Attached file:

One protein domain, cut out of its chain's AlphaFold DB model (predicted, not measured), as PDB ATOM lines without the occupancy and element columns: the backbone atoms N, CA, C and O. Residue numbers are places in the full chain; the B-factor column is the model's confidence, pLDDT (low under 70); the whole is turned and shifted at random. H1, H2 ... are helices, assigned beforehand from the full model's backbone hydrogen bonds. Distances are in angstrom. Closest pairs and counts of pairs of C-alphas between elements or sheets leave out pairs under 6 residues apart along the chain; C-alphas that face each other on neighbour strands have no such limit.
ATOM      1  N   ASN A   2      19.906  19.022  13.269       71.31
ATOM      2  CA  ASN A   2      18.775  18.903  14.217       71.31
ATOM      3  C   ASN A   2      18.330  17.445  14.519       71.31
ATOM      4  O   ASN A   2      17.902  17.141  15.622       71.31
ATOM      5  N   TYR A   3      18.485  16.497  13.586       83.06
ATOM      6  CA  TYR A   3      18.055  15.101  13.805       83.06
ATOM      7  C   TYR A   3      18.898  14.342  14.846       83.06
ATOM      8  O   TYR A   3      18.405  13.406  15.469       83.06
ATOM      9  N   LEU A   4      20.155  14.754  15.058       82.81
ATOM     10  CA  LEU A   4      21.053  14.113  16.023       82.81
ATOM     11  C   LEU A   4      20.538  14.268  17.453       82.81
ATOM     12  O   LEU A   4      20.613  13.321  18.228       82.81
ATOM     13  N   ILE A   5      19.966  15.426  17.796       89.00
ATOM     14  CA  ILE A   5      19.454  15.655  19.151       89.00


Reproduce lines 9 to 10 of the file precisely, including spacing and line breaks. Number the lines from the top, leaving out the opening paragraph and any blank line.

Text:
ATOM      9  N   LEU A   4      20.155  14.754  15.058       82.81
ATOM     10  CA  LEU A   4      21.053  14.113  16.023       82.81